CRUISING THE CHESAPEAKE BAY (for beginners):
There are just a few *absolutely must see* stops on the Chesapeake Bay, but there are many, many delightful, fun dalliances. Presented in somewhat random order, described here for those cruising south-to-north:
The Portsmouth/Norfolk waterfront along the Elizabeth River offers several great stops. There are private marinas on both sides of the harbor, and water taxis to transport cruisers back-and-forth between Portsmouth and Norfolk. On the Portsmouth side, there are two public boat basins where cruisers can tie up for free. There are no electric or water services in these basins, but there is a free pump-out station in the north basin (N 36.83282, W -076.29663). These basins are a good place to wait out heavy weather. Take care not to tie up where water taxis and harbor cruise boats have reserved docking. Maximum allowed boat LOA is 40′. The High Street basin has room for 6 – 8 boats, depending on the care owners take in space utilization and courtesy for others. The North Basin is slightly larger but has less room for pleasure craft. These areas are highly foot-trafficked, but boat and personal security is not a concern at this time. Vigilance in situational awareness and responsible security precautions are recommended. High Street provides easy walking access to several restaurants, including an Irish Pub and a fabulous German Biergarten. There is a pleasure craft anchorage at Hospital Point on the Elizabeth River (N 36°50’44.3″, W 076°18’01.4″). The anchorage is in a “no-wake zone” that is largely honored by local traffic, and generally quiet after dark. Violators are always other pleasure craft who claim “they didn’t realize.” On the Norfolk shore, Waterside Marina is on a Riverwalk and is the most convenient place for a visit to downtown Norfolk. Visit the USS Wisconsin, a WWII Battleship museum just a couple of city blocks from Waterside Marina.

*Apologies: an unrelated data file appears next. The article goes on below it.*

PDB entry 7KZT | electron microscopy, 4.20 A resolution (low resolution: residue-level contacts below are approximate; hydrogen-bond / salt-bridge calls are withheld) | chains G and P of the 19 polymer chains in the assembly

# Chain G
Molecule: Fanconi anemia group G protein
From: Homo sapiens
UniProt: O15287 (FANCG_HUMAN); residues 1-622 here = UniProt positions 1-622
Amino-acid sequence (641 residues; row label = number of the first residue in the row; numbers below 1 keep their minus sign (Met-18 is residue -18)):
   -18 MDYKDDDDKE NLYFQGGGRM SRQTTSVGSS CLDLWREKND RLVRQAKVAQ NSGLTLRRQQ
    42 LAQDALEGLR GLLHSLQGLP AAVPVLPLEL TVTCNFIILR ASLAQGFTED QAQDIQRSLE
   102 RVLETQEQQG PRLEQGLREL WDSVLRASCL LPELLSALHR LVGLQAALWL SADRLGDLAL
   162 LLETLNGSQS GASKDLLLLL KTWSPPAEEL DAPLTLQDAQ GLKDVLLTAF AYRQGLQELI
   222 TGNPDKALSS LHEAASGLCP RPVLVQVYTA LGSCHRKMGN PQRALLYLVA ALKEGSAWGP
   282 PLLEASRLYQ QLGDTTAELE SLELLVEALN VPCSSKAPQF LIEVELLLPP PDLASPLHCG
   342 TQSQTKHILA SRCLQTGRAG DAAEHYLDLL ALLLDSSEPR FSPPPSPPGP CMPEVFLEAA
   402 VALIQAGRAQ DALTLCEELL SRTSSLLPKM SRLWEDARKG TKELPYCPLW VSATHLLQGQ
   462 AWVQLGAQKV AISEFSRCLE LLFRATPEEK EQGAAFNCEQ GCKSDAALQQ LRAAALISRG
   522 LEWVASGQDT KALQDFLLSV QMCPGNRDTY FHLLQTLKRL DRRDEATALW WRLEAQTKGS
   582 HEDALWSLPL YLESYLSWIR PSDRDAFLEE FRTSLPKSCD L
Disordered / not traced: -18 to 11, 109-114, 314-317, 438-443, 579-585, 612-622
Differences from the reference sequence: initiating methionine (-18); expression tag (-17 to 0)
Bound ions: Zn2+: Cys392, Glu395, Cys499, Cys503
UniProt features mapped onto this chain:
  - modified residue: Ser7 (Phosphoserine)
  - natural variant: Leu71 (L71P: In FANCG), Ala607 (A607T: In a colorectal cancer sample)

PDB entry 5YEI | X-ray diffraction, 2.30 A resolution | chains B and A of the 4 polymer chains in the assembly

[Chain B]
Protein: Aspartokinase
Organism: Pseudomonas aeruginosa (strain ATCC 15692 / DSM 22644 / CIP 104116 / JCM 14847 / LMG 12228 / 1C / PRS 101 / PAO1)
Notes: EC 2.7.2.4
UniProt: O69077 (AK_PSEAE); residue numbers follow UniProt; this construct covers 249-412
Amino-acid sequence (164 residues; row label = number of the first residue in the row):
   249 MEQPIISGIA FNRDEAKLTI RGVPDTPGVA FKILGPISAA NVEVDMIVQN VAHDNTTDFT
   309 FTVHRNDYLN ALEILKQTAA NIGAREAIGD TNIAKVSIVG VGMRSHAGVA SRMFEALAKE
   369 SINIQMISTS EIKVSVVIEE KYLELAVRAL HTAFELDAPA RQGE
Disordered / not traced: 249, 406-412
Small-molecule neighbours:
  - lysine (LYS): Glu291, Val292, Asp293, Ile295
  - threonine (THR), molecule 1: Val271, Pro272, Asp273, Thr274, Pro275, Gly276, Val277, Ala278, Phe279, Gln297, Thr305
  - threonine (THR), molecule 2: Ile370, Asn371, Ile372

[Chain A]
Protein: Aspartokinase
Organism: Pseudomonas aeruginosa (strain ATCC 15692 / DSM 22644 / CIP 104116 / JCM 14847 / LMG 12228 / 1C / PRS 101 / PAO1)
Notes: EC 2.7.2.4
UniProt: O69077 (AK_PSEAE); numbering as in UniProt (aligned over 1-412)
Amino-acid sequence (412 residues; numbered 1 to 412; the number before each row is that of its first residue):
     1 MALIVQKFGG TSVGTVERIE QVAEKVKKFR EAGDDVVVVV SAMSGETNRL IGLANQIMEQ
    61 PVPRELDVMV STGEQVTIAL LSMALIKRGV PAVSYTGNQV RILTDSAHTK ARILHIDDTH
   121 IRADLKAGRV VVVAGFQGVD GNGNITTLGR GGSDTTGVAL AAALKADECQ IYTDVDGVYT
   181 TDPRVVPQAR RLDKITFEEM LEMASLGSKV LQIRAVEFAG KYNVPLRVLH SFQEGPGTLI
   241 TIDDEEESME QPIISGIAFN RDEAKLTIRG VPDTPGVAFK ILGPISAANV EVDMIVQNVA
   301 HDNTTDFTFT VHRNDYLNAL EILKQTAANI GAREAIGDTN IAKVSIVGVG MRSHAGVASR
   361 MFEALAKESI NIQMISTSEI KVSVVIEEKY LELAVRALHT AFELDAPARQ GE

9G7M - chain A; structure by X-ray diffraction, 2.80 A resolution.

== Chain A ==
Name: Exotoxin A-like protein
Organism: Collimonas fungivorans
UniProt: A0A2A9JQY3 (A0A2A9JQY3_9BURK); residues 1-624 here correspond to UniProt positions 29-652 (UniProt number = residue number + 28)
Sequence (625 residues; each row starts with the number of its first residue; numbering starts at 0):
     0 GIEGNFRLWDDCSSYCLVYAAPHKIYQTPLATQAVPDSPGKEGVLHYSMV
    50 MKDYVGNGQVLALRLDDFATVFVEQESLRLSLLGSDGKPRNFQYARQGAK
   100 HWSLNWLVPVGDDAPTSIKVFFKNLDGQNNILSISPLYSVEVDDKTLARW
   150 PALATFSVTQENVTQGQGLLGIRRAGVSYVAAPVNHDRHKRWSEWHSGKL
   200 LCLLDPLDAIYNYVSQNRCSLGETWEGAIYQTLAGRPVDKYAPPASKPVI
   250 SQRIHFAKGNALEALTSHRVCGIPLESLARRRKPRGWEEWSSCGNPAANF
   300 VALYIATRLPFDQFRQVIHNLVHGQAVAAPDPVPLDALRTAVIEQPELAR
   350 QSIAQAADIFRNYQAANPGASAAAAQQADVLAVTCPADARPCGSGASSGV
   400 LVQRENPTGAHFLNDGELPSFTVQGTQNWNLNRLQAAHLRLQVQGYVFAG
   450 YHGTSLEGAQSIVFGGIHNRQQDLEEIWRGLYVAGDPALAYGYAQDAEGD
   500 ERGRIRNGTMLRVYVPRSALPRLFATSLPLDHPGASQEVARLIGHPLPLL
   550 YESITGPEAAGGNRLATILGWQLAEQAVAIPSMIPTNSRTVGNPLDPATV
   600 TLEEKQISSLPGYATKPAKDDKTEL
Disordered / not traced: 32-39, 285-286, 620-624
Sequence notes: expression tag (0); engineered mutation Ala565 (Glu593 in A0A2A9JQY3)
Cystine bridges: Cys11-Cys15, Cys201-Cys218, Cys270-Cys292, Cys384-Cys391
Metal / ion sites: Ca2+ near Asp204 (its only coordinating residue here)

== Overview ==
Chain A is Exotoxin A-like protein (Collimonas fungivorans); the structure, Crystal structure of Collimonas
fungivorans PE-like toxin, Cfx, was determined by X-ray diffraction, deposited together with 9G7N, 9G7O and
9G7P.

Heading north from Norfolk to the Chesapeake Bay, cruisers will pass the Norfolk Navy Yard to starboard; favor the red side of the channel. The Navy security patrol boats will be somewhat less interested in you if you travel that side of the channel, farthest off the Navy docks. Northbound, the last docks on the north end of the Norfolk Navy Yard are for Nimitz-Class nuclear-powered aircraft carriers. In May, 2015, the USS Eisenhower (CVN-69) was at Portsmouth and the USS George H. W. Bush (CVN-77) was at Norfolk.